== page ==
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Auto Bailout Talks Collapse as Senate Deadlocks Over Wages
Auto industry executives and lawmakers supportive of the industry have said they hope that the Federal Reserve might step in with a loan or that Treasury Secretary Henry M. Paulson Jr. might provide emergency funding from the government's financial rescue program. But Paulson and others in the Bush administration -- which had urged the Senate to pass the bailout measure approved by the House -- have argued that the rescue program is intended to stabilize the financial services industry and should not be used for other purposes.
"That is the only viable option available at this time," House Speaker Nancy Pelosi (D-Calif.) said in a statement after the Senate vote.
In discussions with the White House this week, congressional Democrats again raised the idea of funding the automaker bailout out of the rescue program. White House spokesman Tony Fratto said yesterday before the talks collapsed that the administration "has not engaged" lawmakers on the proposal.
The failed negotiations came despite a plea earlier in the day from President-elect Barack Obama for passage of the legislation to spare GM or Chrysler from having to file for bankruptcy protection, a prospect that has grown real enough for both firms to hire lawyers to deal with such a scenario. Chrysler acknowledged last week that it was working with Jones Day; last night, sources said GM had hired Weil, Gotshal & Manges, as well as turnaround veterans William Repko of Evercore Partners, Arthur Newman of Blackstone Group and Jay Alix.
It wasn't clear whether GM, in particular, could survive until January. If the industry can hang on that long, Reid said last night, the legislation would be revived next year -- when a Democratic majority in the Senate might be large enough to defeat any GOP filibuster attempts.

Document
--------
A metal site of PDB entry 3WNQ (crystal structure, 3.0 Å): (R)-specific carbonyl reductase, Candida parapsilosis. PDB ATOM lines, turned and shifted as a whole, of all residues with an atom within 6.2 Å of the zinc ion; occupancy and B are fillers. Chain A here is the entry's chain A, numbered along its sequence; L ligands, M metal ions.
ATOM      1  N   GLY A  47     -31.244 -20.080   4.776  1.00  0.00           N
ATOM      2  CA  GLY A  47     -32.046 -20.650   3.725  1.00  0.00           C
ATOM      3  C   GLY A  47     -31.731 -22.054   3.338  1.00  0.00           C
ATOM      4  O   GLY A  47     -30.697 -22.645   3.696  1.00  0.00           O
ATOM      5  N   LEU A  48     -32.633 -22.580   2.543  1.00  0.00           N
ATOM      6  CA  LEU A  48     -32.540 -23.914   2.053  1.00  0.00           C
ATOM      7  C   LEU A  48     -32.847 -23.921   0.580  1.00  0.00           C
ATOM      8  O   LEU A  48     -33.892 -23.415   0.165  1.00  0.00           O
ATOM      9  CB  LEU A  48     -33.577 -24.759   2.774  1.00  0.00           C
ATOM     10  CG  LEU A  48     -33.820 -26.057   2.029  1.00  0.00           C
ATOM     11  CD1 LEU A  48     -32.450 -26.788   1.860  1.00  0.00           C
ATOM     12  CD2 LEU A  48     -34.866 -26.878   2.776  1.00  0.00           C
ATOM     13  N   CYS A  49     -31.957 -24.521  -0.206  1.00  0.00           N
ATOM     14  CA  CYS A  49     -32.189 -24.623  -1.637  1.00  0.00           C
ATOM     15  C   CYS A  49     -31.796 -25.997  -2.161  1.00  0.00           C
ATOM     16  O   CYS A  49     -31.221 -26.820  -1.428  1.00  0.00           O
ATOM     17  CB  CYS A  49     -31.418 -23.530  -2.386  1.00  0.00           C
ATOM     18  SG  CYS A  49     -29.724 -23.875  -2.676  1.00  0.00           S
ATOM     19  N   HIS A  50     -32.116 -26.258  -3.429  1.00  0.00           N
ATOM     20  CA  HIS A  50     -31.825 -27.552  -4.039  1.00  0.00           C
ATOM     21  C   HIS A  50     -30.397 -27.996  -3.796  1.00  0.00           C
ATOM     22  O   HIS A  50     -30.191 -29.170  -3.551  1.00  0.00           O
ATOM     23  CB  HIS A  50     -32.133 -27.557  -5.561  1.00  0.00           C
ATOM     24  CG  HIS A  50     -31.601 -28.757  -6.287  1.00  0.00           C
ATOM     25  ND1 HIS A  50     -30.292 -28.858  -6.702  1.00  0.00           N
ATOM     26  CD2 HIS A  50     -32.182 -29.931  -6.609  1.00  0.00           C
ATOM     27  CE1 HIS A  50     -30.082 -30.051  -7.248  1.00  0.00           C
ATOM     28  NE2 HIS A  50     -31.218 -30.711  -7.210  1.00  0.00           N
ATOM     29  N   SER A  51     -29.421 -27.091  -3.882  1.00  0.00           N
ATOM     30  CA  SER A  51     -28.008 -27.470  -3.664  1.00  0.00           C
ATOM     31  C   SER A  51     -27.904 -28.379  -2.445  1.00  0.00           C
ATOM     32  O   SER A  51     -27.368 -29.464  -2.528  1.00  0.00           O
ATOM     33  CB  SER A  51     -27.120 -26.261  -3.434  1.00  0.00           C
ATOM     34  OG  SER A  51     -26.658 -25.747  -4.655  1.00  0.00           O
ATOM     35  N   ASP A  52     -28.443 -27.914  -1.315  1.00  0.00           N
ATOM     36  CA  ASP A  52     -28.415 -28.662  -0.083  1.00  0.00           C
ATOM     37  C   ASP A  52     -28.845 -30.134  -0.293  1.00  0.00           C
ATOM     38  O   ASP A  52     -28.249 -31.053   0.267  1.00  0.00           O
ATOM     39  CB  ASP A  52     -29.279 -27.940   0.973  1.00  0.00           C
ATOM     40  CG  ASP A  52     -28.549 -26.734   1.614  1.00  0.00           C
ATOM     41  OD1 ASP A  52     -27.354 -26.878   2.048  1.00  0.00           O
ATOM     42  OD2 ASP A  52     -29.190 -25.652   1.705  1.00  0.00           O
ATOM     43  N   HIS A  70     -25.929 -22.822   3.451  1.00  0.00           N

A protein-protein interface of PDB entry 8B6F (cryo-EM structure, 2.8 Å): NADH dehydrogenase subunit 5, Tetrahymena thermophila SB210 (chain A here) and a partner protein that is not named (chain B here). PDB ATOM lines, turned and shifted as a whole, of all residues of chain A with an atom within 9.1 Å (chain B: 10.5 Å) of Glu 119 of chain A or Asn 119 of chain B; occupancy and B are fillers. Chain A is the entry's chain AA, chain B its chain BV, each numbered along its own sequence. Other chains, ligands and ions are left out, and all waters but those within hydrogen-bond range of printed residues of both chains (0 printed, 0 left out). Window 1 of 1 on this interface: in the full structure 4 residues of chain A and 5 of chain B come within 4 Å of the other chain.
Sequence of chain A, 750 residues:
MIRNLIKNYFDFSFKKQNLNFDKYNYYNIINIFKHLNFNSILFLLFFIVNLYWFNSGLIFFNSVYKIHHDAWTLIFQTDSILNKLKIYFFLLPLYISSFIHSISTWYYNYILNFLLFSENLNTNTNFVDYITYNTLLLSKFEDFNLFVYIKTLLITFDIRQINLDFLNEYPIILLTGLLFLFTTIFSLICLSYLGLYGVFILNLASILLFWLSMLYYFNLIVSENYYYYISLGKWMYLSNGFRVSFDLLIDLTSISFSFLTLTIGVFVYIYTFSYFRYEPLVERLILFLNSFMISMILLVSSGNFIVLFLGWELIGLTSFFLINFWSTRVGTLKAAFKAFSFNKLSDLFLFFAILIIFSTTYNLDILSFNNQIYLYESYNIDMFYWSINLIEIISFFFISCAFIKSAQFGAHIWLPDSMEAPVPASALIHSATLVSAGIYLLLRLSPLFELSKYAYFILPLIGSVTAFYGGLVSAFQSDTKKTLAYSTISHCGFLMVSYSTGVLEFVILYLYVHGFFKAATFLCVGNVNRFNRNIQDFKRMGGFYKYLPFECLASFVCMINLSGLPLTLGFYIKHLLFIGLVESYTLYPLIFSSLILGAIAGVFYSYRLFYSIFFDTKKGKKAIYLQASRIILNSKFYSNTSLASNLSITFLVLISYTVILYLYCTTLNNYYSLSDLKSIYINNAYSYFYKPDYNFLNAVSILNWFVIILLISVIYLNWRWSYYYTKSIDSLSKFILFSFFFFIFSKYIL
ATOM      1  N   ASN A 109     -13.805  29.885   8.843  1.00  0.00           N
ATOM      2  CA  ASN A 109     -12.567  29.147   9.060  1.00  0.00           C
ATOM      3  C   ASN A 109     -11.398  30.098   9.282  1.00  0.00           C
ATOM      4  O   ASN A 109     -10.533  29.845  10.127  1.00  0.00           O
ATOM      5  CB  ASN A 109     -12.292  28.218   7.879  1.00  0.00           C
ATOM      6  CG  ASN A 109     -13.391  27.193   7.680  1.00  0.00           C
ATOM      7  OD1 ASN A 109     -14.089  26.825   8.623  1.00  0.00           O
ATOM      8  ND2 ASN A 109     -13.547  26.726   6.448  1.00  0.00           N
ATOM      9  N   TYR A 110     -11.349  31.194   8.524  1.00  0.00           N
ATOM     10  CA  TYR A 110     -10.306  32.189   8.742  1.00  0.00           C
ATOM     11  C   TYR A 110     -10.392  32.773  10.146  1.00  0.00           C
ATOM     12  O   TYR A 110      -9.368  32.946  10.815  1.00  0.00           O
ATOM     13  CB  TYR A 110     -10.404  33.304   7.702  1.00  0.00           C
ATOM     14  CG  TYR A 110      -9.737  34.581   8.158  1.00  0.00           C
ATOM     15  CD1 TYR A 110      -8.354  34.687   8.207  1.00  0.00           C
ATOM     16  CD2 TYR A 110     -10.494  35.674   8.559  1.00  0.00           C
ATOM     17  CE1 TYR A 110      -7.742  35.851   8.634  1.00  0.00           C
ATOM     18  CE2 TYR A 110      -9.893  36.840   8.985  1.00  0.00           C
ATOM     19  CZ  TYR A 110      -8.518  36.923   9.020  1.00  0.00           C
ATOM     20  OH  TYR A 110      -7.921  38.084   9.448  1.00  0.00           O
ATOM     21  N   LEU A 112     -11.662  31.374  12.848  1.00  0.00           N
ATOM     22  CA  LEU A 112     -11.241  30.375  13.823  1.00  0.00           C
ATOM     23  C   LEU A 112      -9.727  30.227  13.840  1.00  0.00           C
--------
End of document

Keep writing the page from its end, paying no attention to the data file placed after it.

Corker and Sen. Christopher J. Dodd (D-Conn.), chairman of the Banking Committee, had led negotiations all afternoon and into the evening trying rescue the faltering proposal.
"Nothing is agreed to until everything is agreed to," said Dodd, who appeared to be somewhat optimistic as he exited the negotiations after 8 p.m.
The negotiations were based on a plan advanced by Corker, the most junior member of the Banking Committee. His proposal sought to reduce the wages and benefits of union workers by requiring the automakers' total labor costs to be "on par" with Honda and Toyota.
The two sides agreed to most other issues, including those requiring automakers to reduce their debt obligations by at least two-thirds through an equity swap with bondholders. Payouts to workers who are laid off or temporarily furloughed would have been terminated.
Ford, unlike General Motors and Chrysler, has said it does not need bridge loans at this point and would not need to agree to those conditions.
But no agreement could be reached on the wage reductions. "It sounds like UAW blew up the deal," Sen. Jim DeMint (R-S.C.) said afterward.
The initial agreement in the House called for the government to issue the loans to GM and Chrysler as early as next week and for President Bush to immediately name a "car czar" to oversee the bailout. The companies would be required by March 31 to cut costs, restructure debt and obtain concessions from labor sufficient to report a positive net present value.